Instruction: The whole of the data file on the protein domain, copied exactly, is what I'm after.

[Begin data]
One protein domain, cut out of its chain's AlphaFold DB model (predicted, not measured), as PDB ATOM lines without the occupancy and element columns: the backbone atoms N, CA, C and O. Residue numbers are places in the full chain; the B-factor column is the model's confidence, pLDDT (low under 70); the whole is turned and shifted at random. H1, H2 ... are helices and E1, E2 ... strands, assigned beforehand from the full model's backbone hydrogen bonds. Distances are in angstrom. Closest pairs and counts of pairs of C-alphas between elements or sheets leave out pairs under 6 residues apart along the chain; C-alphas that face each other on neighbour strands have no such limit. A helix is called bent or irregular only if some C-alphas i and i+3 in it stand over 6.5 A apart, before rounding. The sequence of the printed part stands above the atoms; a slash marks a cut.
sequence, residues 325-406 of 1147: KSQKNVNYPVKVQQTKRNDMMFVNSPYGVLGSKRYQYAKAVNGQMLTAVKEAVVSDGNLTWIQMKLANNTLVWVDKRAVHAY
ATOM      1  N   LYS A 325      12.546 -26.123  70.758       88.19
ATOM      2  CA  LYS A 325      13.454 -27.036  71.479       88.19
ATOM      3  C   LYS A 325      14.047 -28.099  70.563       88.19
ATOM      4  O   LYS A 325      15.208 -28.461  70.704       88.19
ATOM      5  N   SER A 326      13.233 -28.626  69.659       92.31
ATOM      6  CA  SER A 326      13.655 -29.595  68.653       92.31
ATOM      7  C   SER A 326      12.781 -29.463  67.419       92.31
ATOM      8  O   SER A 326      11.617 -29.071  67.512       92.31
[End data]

One protein domain, cut out of its chain's AlphaFold DB model (predicted, not measured), as PDB ATOM lines without the occupancy and element columns: the backbone atoms N, CA, C and O. Residue numbers are places in the full chain; the B-factor column is the model's confidence, pLDDT (low under 70); the whole is turned and shifted at random. H1, H2 ... are helices and E1, E2 ... strands, assigned beforehand from the full model's backbone hydrogen bonds. Distances are in angstrom. Closest pairs and counts of pairs of C-alphas between elements or sheets leave out pairs under 6 residues apart along the chain; C-alphas that face each other on neighbour strands have no such limit. A helix is called bent or irregular only if some C-alphas i and i+3 in it stand over 6.5 A apart, before rounding. The sequence of the printed part stands above the atoms; a slash marks a cut.
sequence, residues 325-406 of 1147: KSQKNVNYPVKVQQTKRNDMMFVNSPYGVLGSKRYQYAKAVNGQMLTAVKEAVVSDGNLTWIQMKLANNTLVWVDKRAVHAY
ATOM      1  N   LYS A 325      12.546 -26.123  70.758       88.19
ATOM      2  CA  LYS A 325      13.454 -27.036  71.479       88.19
ATOM      3  C   LYS A 325      14.047 -28.099  70.563       88.19
ATOM      4  O   LYS A 325      15.208 -28.461  70.704       88.19
ATOM      5  N   SER A 326      13.233 -28.626  69.659       92.31
ATOM      6  CA  SER A 326      13.655 -29.595  68.653       92.31
ATOM      7  C   SER A 326      12.781 -29.463  67.419       92.31
ATOM      8  O   SER A 326      11.617 -29.071  67.512       92.31